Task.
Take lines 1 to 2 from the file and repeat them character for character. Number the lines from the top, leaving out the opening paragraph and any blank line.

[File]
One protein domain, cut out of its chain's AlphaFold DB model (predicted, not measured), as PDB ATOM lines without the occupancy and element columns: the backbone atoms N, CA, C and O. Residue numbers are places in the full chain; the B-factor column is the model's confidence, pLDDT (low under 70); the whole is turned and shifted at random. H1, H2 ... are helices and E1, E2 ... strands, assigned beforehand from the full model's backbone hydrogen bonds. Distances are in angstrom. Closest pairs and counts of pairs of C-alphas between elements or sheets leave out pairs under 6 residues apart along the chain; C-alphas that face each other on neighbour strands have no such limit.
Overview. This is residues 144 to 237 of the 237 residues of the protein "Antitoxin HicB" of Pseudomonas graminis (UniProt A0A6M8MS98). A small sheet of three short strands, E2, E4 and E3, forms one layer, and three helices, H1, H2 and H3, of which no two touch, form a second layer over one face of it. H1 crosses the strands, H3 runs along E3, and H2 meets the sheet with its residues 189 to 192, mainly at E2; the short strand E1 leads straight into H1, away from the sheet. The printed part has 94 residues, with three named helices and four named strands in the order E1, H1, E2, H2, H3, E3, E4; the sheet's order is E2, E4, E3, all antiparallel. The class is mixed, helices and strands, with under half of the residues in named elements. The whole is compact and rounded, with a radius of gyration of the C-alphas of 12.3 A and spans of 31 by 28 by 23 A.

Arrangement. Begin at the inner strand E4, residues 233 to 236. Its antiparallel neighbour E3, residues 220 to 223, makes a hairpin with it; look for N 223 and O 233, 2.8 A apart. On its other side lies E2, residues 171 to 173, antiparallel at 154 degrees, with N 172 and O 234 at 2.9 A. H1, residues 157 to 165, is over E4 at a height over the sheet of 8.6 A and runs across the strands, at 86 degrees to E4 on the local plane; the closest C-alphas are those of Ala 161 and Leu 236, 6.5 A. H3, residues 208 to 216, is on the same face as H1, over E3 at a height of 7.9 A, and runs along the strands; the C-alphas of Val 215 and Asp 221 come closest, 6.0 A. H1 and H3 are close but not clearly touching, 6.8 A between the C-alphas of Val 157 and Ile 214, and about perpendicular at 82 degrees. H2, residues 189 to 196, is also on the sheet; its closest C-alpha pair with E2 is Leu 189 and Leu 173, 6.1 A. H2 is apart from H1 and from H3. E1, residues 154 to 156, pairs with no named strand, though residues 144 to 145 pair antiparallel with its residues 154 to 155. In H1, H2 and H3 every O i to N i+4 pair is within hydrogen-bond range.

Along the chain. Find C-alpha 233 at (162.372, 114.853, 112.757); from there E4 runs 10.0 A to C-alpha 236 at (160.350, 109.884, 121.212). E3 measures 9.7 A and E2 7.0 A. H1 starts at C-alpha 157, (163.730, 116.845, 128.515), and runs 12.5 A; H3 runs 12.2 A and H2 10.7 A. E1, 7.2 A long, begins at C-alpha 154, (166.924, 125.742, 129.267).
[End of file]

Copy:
Overview. This is residues 144 to 237 of the 237 residues of the protein "Antitoxin HicB" of Pseudomonas graminis (UniProt A0A6M8MS98). A small sheet of three short strands, E2, E4 and E3, forms one layer, and three helices, H1, H2 and H3, of which no two touch, form a second layer over one face of it. H1 crosses the strands, H3 runs along E3, and H2 meets the sheet with its residues 189 to 192, mainly at E2; the short strand E1 leads straight into H1, away from the sheet. The printed part has 94 residues, with three named helices and four named strands in the order E1, H1, E2, H2, H3, E3, E4; the sheet's order is E2, E4, E3, all antiparallel. The class is mixed, helices and strands, with under half of the residues in named elements. The whole is compact and rounded, with a radius of gyration of the C-alphas of 12.3 A and spans of 31 by 28 by 23 A.

Arrangement. Begin at the inner strand E4, residues 233 to 236. Its antiparallel neighbour E3, residues 220 to 223, makes a hairpin with it; look for N 223 and O 233, 2.8 A apart. On its other side lies E2, residues 171 to 173, antiparallel at 154 degrees, with N 172 and O 234 at 2.9 A. H1, residues 157 to 165, is over E4 at a height over the sheet of 8.6 A and runs across the strands, at 86 degrees to E4 on the local plane; the closest C-alphas are those of Ala 161 and Leu 236, 6.5 A. H3, residues 208 to 216, is on the same face as H1, over E3 at a height of 7.9 A, and runs along the strands; the C-alphas of Val 215 and Asp 221 come closest, 6.0 A. H1 and H3 are close but not clearly touching, 6.8 A between the C-alphas of Val 157 and Ile 214, and about perpendicular at 82 degrees. H2, residues 189 to 196, is also on the sheet; its closest C-alpha pair with E2 is Leu 189 and Leu 173, 6.1 A. H2 is apart from H1 and from H3. E1, residues 154 to 156, pairs with no named strand, though residues 144 to 145 pair antiparallel with its residues 154 to 155. In H1, H2 and H3 every O i to N i+4 pair is within hydrogen-bond range.